Clinic love: “Carning” in California

Hi all. Just returned from two weeks away; one in California teaching, one in Martha’s Vineyard sleeping and fishing. The sleeping was much more successful than the fishing. Highlights from the clinics, and the word of the week:

carn verb. To crash, to damage one’s flesh. Dude, my front tire washed out and I totally carned!

Southridge Park, Fontana, CA

Pinned from 10 a.m. to 9 p.m.: I did a private with professional percussionist Eric (great rhythm), then I rode DH with my buddy Jason, then I taught seven guys from the InCycle DH squad.

While I was riding with Jason I made a mistake that resulted in two very bloody elbows. When the InCycle race guys showed up, they were like, “Wait, the guy who’s supposed to teach us just carned?” Carned … great word.

Eric and I did drills in the parking lot, then we pumped the 4X track, then I showed him how The Pump applies to natural terrain. He pins an aggressive line on my P.3.

The team started with parking lot drills, then we sessioned the trail they has just raced. Kevin has squared the turn on the entrance bank, and now he’s eyes-out and railing. Well done.

This rock has magnetic powers! We practiced looking past this turn to the dip we’re about to pump.

Jason threads a tricky needle. Thanks for organizing the clinic – the best team manager ever!

Aliso/Woods Canyons, SoCal

My buddies and I used to ride this park back when it first opened. The park is now surrounded by houses, but the trails still rip. To think I used to hit 50 mph on my hot pink 1990 Diamondback Apex in full Lycra (also hot pink) …

Naoko and I rocked a private session with the goal of hopping her 6″ Transition Siren (sweet bike). Here she lays back into a nice manual. From here, it’s a matter of compressing the rear suspension and connecting with the ground. Funny: While I was demonstrating “wrong” technique, I slipped a pedal and carned my shin.

Ramon practices his Brake Fu. It’s all about driving the net force into your cranks.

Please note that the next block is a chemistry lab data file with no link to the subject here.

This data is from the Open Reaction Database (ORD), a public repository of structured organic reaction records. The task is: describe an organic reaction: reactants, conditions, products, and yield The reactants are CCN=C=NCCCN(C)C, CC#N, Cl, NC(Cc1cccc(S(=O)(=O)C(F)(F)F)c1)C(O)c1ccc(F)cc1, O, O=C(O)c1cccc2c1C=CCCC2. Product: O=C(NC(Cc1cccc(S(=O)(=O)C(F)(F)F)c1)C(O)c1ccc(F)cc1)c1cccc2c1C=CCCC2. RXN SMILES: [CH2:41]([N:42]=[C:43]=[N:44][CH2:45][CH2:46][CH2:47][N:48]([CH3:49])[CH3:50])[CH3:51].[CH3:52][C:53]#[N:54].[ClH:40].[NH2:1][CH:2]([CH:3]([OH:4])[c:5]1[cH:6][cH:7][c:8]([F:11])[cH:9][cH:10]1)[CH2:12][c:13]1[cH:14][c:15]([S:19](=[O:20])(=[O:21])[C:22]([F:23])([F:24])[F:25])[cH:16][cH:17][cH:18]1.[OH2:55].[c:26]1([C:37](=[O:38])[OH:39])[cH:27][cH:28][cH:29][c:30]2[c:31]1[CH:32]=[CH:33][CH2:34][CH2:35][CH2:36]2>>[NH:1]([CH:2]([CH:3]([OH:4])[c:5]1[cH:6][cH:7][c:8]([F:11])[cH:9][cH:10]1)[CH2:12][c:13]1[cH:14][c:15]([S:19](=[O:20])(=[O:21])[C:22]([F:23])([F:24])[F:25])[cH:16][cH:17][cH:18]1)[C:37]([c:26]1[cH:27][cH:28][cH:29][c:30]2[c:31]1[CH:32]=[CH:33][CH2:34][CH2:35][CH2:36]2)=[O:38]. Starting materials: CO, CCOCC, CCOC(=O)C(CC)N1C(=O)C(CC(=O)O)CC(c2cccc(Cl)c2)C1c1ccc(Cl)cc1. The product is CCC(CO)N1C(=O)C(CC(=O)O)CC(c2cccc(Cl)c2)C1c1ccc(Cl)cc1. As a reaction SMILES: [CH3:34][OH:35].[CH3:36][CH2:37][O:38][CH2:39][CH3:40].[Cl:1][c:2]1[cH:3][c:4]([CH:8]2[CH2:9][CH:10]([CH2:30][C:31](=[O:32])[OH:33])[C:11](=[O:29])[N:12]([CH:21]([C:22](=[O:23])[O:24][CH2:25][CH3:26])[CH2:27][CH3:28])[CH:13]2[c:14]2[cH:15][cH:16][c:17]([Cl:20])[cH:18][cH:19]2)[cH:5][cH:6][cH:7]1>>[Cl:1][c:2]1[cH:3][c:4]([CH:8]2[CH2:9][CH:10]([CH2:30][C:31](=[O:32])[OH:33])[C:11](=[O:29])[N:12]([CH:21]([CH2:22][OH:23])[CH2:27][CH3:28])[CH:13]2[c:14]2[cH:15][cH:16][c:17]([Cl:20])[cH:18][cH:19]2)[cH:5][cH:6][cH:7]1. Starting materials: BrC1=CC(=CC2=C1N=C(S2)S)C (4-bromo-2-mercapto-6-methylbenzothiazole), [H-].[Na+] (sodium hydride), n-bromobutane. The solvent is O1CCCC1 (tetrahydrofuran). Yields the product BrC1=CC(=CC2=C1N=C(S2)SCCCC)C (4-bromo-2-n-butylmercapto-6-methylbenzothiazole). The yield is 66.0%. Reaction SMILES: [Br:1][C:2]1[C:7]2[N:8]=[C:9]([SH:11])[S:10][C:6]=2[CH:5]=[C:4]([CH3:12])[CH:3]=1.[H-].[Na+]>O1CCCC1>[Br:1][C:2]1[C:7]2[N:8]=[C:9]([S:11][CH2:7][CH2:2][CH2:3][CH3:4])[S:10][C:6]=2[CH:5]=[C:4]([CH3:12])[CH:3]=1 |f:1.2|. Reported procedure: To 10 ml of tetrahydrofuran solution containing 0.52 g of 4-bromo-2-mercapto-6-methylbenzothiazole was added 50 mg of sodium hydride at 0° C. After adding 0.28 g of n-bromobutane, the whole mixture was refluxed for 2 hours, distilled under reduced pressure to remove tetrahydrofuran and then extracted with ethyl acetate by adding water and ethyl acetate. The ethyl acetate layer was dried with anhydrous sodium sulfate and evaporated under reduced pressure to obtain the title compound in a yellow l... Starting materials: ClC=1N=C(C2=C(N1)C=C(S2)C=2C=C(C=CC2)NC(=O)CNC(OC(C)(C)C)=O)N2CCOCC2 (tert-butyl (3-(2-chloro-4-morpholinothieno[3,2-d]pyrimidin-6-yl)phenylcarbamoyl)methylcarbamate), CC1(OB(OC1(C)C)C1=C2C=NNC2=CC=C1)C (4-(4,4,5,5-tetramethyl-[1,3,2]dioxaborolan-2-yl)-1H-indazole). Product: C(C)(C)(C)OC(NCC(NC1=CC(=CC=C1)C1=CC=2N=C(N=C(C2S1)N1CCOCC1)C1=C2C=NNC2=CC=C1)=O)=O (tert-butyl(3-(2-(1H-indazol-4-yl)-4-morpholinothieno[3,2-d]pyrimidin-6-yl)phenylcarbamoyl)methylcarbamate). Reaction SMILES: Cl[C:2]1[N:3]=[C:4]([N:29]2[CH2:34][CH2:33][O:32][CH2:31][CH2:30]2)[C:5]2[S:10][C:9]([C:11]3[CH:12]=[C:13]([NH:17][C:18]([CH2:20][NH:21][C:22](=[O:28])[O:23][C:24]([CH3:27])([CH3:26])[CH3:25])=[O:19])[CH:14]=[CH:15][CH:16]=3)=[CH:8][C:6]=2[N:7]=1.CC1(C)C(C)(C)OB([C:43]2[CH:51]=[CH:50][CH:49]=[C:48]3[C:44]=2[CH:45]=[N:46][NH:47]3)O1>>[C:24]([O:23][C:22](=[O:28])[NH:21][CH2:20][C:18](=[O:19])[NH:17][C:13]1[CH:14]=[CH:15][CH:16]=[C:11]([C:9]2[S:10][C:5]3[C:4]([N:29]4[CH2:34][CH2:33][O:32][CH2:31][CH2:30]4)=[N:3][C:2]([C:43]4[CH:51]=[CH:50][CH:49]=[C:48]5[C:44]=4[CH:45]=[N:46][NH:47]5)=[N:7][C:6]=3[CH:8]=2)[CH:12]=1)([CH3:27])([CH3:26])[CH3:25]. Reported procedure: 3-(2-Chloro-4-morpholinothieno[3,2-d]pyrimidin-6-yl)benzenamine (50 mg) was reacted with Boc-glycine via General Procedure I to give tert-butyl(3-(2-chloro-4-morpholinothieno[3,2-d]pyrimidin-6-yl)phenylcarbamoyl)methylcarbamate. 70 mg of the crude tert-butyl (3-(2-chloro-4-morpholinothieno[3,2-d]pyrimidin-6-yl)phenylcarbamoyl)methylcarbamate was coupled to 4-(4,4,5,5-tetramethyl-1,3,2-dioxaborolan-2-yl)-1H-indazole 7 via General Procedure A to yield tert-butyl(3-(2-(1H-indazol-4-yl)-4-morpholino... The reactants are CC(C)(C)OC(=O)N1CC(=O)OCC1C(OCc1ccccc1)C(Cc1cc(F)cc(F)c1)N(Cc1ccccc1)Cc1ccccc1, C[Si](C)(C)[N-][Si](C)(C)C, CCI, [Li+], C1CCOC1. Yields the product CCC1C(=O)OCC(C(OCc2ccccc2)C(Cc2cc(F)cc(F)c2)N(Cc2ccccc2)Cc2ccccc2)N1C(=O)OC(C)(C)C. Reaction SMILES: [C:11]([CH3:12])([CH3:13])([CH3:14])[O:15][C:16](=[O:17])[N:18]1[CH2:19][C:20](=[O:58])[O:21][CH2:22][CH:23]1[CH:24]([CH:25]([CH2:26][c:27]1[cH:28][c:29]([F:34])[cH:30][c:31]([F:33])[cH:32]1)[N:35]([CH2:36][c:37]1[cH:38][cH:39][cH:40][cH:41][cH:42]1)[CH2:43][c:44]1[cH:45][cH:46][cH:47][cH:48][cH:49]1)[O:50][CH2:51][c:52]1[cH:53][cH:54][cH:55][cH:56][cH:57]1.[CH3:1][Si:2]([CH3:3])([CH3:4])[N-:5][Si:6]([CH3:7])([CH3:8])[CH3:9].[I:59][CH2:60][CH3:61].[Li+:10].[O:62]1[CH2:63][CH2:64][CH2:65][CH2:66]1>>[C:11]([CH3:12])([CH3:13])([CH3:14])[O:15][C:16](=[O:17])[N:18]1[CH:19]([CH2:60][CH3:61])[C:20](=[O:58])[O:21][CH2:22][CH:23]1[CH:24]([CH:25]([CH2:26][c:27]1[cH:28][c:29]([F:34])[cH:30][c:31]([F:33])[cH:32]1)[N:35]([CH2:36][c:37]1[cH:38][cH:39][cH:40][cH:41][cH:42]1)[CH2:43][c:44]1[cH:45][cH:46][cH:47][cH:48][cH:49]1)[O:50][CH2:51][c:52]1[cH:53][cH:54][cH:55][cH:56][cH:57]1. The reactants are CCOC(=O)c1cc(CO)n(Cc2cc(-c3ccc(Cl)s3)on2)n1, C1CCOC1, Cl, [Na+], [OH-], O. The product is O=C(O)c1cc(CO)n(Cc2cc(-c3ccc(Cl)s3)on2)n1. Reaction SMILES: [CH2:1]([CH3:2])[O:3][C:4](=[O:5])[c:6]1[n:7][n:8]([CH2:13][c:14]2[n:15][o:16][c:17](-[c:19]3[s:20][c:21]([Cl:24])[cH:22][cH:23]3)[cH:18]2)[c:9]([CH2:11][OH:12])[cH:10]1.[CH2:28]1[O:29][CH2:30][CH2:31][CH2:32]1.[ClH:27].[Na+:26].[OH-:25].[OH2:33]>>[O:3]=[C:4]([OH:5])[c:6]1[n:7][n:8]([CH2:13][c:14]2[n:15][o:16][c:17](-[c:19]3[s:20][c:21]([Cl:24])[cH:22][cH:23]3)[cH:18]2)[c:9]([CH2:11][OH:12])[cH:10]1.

Ramon sets an edge and lets his Turner do its thing.

Todd demonstrates perfect, if blurry, technique. Sorry — these are video frames. When you approach a steep roll-in, get as low as you can, then push your front end down into the transition. This insulates your head from the terrain and keeps you connected to the ground.

This is a very tricky turn on the Rockit trail. Todd, a former MXer, keeps his elbows out and makes an edge. I had SO much fun sessioning this trail on my 2008 Stumpy Pro Carbon. Back in 1990 we survived this trail — now we BRAAAP it!

Mere Mortals, NorCal

“Everyone else’s slow is our fast” is their motto. They are a fun group who rides with “no drops, no pressure and no egos.”

Explaining the fine points of braking. Lars from Trail Head Cyclery helped me coach, and he took photos, so I was happy to rock the THC jersey.

My shadow looks like a duck, huh? … Note the carn (yeah, it’s a noun too).

This ain’t Southridge, but it’s all relative. The loose gravel and water-bar-into-corner gave us a chance to practice loading the tires. Braaap!

Anne and I did a private session the next morning, and we focused on absorbing and pumping bumps. When I say you should be low across the top, this is what I mean. Anne’s bike.

Anne is getting it. The lower you get, the more you absorb, and the more you can PUMP!

When in Rome. The back of the Mere Mortals jersey says, “If you can read this, you can join us.”

And back in Boulder …
I was home for 16 hours between trips, and we rocked a fun Core Skills clinic.

The parking lot slalom is a great way to build and reinforce core skills. Ben was a very quick study.

Mike sets a strong edge. This is about smooth side-to-side transitions.

Chris is feeling the love. He came back out for yesterday’s Aggro Clinic.

Emily straightens her inside arm to set a good edge. Sweet!

It feels great to be back home. Yesterday’s Aggro Clinic was super cool, and I have a private group this afternoon. These guys are all gnarly MX and ski patrol dudes.

Dare I say braaap?

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